Infected McDonald’s Employee May Have Spread Hepatitis To Customers

Infected McDonald's Employee May Have Spread Hepatitis To Customers

There may or may not be health risks associated with eating McDonald’s and other fast food, but at least most customers know what they are getting into when they walk into one of the chain’s many locations. However, some customers in Kentucky may have unknowingly been exposed to a strand of hepatitis due to an infected employee recently, as reported by WYMT, a CBS affiliate in the area.
An employee who directly handled food at a Berea, Kentucky, McDonald’s location could have potentially served hepatitis-infected food to customers on March 23. The overall risk level is thought to be exceedingly low, as it was a single employee working a single day at the restaurant.
Still, that McDonald’s location is working with state and local authorities to figure out exactly what happened. John Faris, who owns that McDonald’s branch, defended the restaurant’s reputation and emphasized its commitment to safety.
“We are committed to providing a clean and safe environment for all who visit our restaurant and received a 100% score on our most recent health inspection,” Faris said, per WYMT.
Hepatitis is a form of liver inflammation with a few different, common variations, according to the Center for Disease Control. Hepatitis A is less heinous than B or C, but can be spread by consuming food or drinks with trace amounts of infected fecal matter in them. That is slightly different from hepatitis B and C, which are spread through sex, sharing needles and other means. That said, A can still be transmitted sexually.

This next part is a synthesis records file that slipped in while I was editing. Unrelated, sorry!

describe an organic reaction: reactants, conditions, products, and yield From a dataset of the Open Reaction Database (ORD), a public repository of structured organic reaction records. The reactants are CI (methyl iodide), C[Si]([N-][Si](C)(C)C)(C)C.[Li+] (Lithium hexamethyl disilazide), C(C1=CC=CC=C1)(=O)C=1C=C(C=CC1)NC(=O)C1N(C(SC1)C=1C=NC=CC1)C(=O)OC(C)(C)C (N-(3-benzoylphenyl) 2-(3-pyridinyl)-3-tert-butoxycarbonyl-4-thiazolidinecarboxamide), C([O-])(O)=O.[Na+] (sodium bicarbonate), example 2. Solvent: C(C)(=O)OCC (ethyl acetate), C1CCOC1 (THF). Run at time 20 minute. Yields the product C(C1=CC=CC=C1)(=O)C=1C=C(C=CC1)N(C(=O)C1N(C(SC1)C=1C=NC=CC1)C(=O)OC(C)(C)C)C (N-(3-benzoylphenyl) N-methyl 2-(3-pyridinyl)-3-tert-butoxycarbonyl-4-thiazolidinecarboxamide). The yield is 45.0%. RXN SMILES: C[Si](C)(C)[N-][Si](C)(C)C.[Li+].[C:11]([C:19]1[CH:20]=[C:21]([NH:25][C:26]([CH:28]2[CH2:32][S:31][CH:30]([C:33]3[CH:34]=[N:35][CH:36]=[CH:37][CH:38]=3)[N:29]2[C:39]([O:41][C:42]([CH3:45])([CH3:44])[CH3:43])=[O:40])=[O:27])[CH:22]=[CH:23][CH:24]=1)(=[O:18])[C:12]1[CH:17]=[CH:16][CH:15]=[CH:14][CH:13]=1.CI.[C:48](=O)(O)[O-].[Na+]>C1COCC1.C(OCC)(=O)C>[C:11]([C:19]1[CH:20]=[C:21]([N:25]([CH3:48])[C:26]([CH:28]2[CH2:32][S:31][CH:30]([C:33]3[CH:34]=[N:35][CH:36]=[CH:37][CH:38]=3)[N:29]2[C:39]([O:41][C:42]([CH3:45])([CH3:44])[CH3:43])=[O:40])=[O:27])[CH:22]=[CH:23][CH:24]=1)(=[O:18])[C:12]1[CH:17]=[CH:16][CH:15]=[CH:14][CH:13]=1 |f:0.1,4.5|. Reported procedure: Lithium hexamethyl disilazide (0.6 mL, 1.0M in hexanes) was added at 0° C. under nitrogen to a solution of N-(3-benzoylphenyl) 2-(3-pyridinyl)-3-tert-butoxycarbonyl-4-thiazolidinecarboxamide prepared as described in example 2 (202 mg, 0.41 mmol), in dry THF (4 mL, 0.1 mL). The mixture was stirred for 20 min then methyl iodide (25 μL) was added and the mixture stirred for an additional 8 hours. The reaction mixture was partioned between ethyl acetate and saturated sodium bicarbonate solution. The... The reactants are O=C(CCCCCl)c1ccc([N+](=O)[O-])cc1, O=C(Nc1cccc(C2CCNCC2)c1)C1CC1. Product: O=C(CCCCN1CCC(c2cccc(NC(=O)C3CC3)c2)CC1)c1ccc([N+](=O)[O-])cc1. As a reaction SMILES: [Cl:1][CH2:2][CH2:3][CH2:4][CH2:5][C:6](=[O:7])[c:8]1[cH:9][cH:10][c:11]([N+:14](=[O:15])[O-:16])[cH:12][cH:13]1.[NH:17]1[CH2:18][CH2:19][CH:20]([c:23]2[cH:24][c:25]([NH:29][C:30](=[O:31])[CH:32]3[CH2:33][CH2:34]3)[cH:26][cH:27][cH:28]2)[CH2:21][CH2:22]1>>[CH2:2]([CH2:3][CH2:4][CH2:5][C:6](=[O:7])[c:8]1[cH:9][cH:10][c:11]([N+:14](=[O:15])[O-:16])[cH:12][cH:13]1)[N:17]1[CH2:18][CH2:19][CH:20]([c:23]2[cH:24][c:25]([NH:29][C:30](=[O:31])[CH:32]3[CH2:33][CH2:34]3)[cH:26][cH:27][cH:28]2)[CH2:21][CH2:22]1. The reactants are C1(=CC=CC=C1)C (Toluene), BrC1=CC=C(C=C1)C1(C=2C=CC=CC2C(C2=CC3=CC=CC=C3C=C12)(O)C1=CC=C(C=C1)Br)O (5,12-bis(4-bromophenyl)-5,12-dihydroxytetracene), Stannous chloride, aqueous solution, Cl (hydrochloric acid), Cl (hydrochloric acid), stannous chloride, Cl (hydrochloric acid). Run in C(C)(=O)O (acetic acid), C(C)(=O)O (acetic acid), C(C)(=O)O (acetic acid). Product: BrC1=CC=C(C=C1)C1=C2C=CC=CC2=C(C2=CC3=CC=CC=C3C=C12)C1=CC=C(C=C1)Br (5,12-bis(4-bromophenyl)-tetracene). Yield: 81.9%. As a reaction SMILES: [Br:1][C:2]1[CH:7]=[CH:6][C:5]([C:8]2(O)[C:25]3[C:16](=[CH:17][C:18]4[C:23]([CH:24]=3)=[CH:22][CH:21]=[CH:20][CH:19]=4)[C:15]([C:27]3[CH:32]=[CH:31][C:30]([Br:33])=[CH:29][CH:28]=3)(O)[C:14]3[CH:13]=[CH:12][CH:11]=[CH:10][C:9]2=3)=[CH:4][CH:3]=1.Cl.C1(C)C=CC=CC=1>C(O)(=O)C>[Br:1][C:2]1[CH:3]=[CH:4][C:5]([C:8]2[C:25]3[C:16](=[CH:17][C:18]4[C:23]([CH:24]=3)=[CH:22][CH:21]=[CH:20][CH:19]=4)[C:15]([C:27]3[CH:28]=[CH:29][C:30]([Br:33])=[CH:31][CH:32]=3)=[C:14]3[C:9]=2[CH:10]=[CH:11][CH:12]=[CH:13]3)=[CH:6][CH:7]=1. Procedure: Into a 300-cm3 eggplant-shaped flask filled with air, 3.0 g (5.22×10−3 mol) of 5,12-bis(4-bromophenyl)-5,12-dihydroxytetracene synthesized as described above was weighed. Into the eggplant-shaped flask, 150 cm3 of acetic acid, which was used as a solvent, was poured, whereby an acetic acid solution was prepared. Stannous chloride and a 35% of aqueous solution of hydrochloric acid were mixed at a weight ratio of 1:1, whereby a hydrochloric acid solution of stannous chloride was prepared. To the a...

If an infected food handler at a popular fast food restaurant touched food without sufficiently washing their hands, it could spread to customers. Fever, vomiting, and joint pain are just a few of the symptoms of hepatitis A.
The main form of hepatitis A prevention is a vaccine, first introduced in 1995. Otherwise, good hygiene will act as an effective deterrent.
Madison County health officials said anyone who ate at that McDonald’s on March 23 should be on the lookout for symptoms until about May 12. McDonald’s shares dropped a bit on Thursday following the announcement, according to Bloomberg.

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